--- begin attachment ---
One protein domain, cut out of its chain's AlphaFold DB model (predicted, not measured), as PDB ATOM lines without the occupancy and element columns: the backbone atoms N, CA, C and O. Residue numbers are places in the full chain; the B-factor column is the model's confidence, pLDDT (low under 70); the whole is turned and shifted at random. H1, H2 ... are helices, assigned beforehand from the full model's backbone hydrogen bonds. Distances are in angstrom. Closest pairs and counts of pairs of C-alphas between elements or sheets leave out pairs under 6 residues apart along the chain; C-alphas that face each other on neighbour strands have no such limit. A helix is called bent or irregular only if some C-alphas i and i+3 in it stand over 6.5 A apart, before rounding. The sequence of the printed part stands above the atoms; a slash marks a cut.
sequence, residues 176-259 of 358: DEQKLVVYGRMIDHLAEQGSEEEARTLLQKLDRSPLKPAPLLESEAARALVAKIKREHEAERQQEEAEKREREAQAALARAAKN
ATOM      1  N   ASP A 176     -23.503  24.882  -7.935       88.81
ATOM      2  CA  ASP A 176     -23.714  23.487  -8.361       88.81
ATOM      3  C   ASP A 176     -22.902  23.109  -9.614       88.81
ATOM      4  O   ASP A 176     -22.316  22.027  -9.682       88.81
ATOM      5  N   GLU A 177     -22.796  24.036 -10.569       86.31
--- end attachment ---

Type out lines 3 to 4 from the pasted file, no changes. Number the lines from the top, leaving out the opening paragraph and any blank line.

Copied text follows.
ATOM      2  CA  ASP A 176     -23.714  23.487  -8.361       88.81
ATOM      3  C   ASP A 176     -22.902  23.109  -9.614       88.81